Eger will use those words upon their arrival, when Josef Mengele sends her mother to the gas chamber and that night commands Eger to dance for him. “The barracks floor becomes a stage at the Budapest opera house,” she imagines.
Over the next year, she endures relentless atrocities and witnesses others – a woman in labor with her legs bound shut; a young boy used for target practice – only to be lifted from a pile of corpses at the end of the war, weighing 70 pounds and nearly dead herself.
She is free, but with a broken back and broken spirit. Now what? The “now what” is the crux of “The Choice.”
Eger isn’t the first Auschwitz survivor to write an account of the experience and introduce a way to move forward. In fact, it’s the psychiatrist Viktor Frankl’s “Man’s Search for Meaning,” handed to Eger by a fellow student more than two decades after liberation – at a time when Eger is still “pounded by loss” – that jump-starts her journey from “wearing a mask” to learning “how people heal.”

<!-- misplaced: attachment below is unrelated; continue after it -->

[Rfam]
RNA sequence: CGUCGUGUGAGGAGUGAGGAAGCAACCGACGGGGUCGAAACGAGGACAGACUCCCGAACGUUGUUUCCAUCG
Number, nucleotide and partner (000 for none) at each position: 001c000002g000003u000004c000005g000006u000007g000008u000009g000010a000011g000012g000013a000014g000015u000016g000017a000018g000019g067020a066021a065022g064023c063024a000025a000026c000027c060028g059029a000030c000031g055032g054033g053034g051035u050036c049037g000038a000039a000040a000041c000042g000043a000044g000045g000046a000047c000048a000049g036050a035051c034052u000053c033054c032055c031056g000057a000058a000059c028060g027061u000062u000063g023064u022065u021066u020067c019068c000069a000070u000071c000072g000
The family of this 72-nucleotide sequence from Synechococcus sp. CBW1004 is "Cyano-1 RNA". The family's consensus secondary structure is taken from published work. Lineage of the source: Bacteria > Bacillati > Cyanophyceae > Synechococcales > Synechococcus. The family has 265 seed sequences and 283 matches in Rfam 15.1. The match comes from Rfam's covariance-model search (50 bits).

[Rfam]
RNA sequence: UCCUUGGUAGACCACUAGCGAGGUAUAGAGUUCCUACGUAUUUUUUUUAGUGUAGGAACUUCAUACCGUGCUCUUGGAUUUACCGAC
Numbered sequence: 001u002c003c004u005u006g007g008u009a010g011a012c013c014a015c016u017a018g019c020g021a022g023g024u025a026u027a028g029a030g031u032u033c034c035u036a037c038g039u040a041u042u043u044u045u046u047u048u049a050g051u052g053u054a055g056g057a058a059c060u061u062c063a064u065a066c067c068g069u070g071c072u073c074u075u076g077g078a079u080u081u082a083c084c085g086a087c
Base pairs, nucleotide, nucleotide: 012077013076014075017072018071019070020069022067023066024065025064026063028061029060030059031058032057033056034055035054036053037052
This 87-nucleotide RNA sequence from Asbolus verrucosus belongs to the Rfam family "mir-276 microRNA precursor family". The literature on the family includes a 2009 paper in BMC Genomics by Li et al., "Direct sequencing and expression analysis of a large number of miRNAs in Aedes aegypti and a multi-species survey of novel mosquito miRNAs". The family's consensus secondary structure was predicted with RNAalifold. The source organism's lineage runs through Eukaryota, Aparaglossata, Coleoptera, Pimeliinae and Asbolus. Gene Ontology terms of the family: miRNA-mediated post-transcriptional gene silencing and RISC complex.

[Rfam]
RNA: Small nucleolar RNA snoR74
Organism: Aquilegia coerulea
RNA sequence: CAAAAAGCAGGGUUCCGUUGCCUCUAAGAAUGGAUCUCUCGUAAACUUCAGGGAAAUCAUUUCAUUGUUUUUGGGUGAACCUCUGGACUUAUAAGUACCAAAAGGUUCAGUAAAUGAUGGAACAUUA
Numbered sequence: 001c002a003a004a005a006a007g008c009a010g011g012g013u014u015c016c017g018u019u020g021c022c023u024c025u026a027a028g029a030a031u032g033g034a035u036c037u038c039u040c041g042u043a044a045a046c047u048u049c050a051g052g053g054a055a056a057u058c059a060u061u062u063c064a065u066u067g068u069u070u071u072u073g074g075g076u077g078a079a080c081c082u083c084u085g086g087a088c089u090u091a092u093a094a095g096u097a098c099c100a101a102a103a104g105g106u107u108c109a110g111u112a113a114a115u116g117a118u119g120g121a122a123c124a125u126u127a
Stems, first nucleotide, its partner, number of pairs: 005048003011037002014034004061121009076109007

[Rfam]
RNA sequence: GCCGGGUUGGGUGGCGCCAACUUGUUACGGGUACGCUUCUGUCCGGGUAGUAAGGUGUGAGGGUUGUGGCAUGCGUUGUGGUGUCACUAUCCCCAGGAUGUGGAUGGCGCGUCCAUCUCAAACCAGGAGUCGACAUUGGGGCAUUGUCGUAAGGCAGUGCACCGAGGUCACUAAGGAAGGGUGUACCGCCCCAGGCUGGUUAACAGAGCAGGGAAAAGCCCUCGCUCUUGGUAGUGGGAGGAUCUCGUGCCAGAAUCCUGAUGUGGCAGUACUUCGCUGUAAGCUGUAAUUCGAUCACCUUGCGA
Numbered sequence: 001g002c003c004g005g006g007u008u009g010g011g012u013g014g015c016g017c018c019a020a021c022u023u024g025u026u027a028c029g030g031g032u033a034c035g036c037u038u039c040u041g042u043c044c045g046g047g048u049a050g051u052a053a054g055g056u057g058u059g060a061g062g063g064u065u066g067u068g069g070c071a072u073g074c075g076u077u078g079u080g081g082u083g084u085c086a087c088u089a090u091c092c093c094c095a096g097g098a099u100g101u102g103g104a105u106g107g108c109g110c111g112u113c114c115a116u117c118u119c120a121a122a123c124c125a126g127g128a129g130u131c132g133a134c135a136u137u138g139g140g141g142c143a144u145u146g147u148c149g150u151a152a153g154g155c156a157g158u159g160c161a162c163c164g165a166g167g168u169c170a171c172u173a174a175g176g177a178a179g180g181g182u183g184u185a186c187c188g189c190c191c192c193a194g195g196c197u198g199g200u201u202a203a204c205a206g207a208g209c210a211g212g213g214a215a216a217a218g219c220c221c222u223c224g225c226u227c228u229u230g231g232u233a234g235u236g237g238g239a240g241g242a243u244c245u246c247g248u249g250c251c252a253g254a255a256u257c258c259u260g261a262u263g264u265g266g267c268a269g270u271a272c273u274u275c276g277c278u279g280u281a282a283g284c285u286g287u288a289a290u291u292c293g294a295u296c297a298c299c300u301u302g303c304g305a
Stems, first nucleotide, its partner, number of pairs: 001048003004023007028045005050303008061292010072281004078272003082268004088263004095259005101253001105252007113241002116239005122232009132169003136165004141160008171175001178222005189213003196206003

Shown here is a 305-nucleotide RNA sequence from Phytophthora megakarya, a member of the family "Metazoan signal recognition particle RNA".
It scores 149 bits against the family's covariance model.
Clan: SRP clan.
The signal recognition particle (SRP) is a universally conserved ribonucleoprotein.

Frankl becomes her friend and mentor, and while their ideas overlap, Eger offers a singular perspective as both seeker and guide. She gets in the trenches with her patients (sometimes calling them “honey”) and grants readers intimate access to her parallel quest to escape from the prison of her mind. Her cases, riveting in the telling, though not always groundbreaking in technique, illustrate with a profound sense of humility that no matter how varied our experiences, we are more alike than different.
At one point, a judge sends to her for treatment a troubled 14-year-old boy who arrives spewing racist venom. But instead of condemning him, Eger looks for herself in him, for her own bigotry and hatred – and makes a choice.
“We have the capacity to hate and the capacity to love. Which one we reach for,” she writes, “is up to us.”
I can’t imagine a more important message for modern times. Eger’s book is a triumph, and should be read by all who care about both their inner freedom and the future of humanity.
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